“I, you, he, she, it, um, we,…” Seth recited through the interlink. “Would multiple ‘ums’ still be a they?” she asked.

“Technically a singular ‘um’ is a ‘they’,” Sarah countered.

“I see they rubbed up on you, this conversation is almost as maddening as talking to Purple directly,” Seth mumbled.

***

After prolonged design sessions where the features and attributes of the robot were painstakingly crafted until the children were happy with the results, ‘um’ was born, a delicately androgynous creature with slanted blue eyes and fiery hair shining even brighter against its chocolate skin, standing barely five foot two, graceful as a butterfly and swift as the wind.

“We need a name!” the kids jumped, crowding around the doll-like figure to touch and observe it. “The skin is so realistic, it looks alive,” Lily said, amazed.

“The ocean likes to have sisters, how about we call ‘um’ Sister?” Jimmy said.

“It would be kind of confusing because all of us are sisters, we will never know who you called,” Sarah said.

“How about something shorter, like Sys,” Jenna said.

“Sys. Sister. Love. Sys.” Jesse recited. “It’ll do,” he approved.

“Sys it is,” Sarah sealed the deal.

Sys stood still with its aqua blue eyes gazing vaguely in the distance and a sweet smile on its lips, completely oblivious to the fact that it was going to love cats, play the piano and the guitar, be good at sports and enjoy swimming. Despite the hodge-podge of characteristics um belonged in the noisy group almost as if it were the same age and had just joined them for class.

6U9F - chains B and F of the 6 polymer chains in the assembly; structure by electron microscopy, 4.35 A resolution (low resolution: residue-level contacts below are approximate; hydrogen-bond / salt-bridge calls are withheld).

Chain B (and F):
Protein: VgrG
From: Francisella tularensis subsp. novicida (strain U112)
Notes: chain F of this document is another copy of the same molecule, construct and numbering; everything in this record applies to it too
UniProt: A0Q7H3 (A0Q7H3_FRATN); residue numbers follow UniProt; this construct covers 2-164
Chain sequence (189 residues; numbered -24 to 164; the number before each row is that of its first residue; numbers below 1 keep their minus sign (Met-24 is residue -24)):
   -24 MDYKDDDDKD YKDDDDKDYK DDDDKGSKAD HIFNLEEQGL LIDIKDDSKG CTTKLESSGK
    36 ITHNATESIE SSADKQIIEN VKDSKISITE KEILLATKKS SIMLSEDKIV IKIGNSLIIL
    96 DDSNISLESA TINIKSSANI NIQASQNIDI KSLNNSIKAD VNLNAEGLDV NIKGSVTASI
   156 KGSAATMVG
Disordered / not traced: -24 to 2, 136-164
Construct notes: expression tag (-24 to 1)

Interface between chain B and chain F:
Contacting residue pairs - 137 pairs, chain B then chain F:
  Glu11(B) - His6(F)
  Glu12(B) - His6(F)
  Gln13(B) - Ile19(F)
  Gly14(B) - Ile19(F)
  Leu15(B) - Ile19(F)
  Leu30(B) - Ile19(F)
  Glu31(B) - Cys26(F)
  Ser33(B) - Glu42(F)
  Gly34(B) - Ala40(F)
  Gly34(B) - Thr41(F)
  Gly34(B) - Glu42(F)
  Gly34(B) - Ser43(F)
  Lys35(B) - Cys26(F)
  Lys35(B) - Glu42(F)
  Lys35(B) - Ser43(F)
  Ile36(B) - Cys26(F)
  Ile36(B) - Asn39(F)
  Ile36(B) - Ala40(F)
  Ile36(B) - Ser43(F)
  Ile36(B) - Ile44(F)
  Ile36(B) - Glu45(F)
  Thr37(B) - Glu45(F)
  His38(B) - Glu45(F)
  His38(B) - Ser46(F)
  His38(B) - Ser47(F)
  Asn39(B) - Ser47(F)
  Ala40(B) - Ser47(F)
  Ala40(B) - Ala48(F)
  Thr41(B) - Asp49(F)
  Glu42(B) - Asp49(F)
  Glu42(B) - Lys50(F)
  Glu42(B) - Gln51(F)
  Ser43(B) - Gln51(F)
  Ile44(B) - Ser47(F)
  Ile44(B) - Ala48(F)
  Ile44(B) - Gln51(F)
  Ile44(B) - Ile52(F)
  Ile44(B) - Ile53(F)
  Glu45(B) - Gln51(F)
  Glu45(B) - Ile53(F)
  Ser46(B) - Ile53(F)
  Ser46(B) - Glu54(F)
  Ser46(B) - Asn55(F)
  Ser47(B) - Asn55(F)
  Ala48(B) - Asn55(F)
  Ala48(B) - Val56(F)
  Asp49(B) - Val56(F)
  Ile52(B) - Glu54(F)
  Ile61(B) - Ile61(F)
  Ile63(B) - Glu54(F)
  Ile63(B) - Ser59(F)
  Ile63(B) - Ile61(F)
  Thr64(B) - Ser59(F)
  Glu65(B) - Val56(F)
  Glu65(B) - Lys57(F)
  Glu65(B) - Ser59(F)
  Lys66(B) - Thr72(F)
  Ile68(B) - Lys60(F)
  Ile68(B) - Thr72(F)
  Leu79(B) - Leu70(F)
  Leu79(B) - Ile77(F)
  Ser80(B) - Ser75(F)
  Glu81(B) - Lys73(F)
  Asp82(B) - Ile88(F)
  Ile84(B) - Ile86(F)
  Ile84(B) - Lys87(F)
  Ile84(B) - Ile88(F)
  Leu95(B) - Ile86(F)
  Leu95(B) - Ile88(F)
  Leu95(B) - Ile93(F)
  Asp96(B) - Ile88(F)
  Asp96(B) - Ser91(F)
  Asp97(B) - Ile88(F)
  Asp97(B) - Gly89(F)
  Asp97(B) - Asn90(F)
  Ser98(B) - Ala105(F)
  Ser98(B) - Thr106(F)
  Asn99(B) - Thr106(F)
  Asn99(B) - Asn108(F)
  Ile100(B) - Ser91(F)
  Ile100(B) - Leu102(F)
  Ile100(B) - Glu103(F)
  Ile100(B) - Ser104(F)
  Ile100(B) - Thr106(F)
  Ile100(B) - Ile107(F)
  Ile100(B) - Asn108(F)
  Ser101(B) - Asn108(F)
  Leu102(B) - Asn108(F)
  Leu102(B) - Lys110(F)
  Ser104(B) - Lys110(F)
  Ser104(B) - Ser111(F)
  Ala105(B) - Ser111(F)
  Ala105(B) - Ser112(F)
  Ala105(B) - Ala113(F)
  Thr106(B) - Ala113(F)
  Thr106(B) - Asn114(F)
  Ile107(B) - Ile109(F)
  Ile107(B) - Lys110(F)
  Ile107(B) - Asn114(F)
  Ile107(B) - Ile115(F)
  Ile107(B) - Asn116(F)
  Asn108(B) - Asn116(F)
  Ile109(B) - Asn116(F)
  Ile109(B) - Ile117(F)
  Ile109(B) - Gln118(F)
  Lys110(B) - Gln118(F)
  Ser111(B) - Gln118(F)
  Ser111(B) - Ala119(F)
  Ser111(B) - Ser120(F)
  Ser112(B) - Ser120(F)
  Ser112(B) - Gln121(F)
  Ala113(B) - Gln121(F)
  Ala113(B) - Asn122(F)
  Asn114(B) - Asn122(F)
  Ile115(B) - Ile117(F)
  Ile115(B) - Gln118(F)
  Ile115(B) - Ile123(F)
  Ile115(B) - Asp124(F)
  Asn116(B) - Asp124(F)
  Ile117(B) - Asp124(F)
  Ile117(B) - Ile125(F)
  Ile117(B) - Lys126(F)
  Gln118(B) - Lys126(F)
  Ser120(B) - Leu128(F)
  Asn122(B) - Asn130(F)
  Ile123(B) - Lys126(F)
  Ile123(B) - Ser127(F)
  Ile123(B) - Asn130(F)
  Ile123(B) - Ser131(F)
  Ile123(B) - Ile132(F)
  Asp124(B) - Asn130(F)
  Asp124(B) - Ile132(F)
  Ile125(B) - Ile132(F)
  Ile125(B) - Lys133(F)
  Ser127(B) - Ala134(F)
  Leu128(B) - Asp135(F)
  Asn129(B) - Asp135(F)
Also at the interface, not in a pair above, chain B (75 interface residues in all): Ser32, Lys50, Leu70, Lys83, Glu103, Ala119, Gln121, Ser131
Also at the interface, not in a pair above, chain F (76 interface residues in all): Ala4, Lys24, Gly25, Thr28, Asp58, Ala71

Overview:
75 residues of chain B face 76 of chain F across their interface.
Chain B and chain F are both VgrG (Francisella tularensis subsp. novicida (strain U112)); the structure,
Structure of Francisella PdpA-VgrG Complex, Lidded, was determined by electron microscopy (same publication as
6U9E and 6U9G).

“I’ll have to remember all the time it’s an ‘um’,” Sarah thought, gazing at the tiny figure that looked so much like a child it gave her goose bumps. “If I didn’t know it weren’t human, I’d offer it ice cream.”

“If I told you once, I told you a thousand times, when you’re looking for trouble you’re sure to find it. I don’t like this ‘um’ business one bit. Too arrogant.” sister Joseph voiced her opinion and for the first time Sarah considered that maybe the grouch had a point.

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Between the virtual world, immortality and reshaping matter reality takes a whole new meaning for the plucky descendants of the human race. The children of Terra Two are growing up in a world where dangers are non-existent and almost anything is possible.